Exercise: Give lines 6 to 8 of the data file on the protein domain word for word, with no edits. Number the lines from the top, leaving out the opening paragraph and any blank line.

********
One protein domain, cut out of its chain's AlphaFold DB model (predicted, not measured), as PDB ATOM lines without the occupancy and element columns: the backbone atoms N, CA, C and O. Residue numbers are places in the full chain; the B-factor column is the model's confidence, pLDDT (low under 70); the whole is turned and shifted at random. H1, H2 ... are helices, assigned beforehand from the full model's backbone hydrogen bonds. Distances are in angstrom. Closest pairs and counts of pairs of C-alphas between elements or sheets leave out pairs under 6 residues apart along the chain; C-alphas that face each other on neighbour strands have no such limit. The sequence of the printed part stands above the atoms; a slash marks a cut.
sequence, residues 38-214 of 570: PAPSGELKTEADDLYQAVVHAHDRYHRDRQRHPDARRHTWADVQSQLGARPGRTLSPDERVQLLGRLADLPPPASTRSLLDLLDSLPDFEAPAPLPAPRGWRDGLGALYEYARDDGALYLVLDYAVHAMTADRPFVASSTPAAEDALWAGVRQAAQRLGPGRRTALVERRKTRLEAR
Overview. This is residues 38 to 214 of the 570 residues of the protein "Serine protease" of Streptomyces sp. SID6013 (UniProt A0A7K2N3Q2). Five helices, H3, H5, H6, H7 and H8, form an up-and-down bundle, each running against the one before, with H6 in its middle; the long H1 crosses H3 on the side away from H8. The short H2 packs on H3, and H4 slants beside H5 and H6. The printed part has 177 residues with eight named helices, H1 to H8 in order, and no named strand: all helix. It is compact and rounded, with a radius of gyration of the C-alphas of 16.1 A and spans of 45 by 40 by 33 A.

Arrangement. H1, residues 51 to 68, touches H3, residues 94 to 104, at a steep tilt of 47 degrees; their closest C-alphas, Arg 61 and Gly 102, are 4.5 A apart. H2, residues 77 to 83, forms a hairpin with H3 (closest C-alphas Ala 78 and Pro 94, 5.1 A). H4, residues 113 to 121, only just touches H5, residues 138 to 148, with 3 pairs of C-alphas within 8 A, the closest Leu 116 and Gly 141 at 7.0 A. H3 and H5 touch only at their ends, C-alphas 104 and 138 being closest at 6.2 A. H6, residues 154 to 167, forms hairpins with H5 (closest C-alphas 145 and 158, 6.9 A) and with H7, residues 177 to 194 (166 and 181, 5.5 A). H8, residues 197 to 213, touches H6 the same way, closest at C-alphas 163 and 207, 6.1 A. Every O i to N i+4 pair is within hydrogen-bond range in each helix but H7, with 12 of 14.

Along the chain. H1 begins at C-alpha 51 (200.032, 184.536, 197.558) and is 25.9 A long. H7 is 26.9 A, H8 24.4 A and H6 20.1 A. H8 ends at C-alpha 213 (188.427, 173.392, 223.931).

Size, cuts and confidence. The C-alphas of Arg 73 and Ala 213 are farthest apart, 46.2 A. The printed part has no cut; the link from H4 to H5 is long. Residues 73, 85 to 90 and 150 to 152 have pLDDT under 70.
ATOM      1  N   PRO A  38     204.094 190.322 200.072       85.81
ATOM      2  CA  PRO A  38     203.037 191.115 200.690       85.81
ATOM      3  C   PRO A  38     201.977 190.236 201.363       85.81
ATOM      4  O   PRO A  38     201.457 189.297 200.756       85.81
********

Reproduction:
ATOM      1  N   PRO A  38     204.094 190.322 200.072       85.81
ATOM      2  CA  PRO A  38     203.037 191.115 200.690       85.81
ATOM      3  C   PRO A  38     201.977 190.236 201.363       85.81